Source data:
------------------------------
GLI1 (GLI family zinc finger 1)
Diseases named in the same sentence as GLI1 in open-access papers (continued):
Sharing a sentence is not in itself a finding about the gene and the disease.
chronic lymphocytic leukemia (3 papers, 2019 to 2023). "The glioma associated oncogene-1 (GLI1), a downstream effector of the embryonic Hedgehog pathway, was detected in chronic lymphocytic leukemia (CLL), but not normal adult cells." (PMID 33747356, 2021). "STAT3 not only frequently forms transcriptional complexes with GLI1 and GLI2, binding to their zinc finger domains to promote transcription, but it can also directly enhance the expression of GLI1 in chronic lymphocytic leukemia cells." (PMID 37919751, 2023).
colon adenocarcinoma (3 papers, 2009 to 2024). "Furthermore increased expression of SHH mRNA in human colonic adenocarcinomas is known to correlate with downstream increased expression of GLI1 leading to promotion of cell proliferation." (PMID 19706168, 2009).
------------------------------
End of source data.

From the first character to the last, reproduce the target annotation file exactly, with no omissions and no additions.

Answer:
GLI1 (GLI family zinc finger 1)
Diseases named in the same sentence as GLI1 in open-access papers (continued):
Sharing a sentence is not in itself a finding about the gene and the disease.
chronic lymphocytic leukemia (3 papers, 2019 to 2023). "The glioma associated oncogene-1 (GLI1), a downstream effector of the embryonic Hedgehog pathway, was detected in chronic lymphocytic leukemia (CLL), but not normal adult cells." (PMID 33747356, 2021). "STAT3 not only frequently forms transcriptional complexes with GLI1 and GLI2, binding to their zinc finger domains to promote transcription, but it can also directly enhance the expression of GLI1 in chronic lymphocytic leukemia cells." (PMID 37919751, 2023).
colon adenocarcinoma (3 papers, 2009 to 2024). "Furthermore increased expression of SHH mRNA in human colonic adenocarcinomas is known to correlate with downstream increased expression of GLI1 leading to promotion of cell proliferation." (PMID 19706168, 2009).